On November 20th, on the last day of my employment at UC Davis, I gave an exit seminar. Jenna Gallegos, a PhD student at UC Davis — who works on the awesome Intron-Mediated Enhancement (IME) project under the supervision of Alan Rose — posted several tweets from my talk including this photo of one of my slides:
This tweet continued to generate interest (retweets, likes, and mentions) for most of the 20th November and for many subsequent days afterwards. The latest retweet of this tweet was today: 16 days after the original tweet! I find this amazing especially as the original slide deals with the topic of genome assembly. At the time of writing the tweet has had 369 retweets and 277 likes
I'm pleased that people have found my jigsaw analogy useful. Some people commented that this isn't the best possible analogy and pointed out various ways that it could be more technically accurate (including suggestions of shredding copies of books and trying to piece together the original).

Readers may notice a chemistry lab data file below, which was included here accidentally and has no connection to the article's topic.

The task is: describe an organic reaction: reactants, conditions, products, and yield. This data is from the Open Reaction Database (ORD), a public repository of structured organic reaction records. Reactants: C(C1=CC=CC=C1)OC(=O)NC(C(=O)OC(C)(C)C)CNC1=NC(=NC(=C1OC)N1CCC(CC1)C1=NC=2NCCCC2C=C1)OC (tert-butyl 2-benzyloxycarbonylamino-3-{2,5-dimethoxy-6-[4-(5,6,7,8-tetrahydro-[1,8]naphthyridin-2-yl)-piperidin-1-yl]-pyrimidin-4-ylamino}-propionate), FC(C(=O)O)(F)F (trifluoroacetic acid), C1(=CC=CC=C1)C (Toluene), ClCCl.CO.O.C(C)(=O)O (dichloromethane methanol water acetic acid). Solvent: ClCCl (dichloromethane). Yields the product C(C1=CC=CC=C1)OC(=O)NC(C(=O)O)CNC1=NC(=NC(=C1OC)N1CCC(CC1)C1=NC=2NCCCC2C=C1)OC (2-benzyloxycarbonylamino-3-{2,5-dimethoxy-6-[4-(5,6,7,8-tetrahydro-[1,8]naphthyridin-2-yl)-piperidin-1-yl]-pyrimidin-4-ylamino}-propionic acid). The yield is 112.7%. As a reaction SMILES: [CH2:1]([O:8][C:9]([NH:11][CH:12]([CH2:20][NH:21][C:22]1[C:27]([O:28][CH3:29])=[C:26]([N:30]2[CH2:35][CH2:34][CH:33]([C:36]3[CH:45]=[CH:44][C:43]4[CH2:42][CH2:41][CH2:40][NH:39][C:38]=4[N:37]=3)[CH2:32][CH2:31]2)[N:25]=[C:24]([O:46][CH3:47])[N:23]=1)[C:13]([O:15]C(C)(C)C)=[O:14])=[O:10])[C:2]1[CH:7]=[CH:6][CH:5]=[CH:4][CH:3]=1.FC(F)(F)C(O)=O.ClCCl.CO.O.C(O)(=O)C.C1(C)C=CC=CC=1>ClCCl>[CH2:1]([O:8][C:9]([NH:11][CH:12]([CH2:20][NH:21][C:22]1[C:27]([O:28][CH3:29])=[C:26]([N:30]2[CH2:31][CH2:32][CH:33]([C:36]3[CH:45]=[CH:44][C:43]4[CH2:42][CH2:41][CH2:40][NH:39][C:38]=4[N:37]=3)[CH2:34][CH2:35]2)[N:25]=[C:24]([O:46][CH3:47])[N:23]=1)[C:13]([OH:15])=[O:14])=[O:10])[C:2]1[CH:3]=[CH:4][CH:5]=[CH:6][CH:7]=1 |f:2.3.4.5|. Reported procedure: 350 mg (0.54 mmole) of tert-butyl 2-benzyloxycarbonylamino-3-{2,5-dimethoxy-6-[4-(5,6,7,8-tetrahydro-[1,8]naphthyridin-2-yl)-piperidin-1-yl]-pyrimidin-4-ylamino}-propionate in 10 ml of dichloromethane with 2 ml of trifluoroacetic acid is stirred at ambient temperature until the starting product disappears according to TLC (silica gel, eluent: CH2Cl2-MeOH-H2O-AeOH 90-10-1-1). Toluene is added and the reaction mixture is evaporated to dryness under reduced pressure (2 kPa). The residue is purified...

While I accept that this isn't the most scientific way of depicting the many problems and challenges of genome assembly, it is hopefully an accessible way of illustrating the problem. Nearly everyone has tried putting a jigsaw together, but not everyone has tried reconstituting a shredded book. My exit seminar was aimed at a very broad audience and so I pitched this slide accordingly.
People can follow Jenna on twitter (@FoodBeerScience) and should, at the very least, check out her awesome twitter bio. If you want to know more about her work, here is a recent review of IME that she wrote: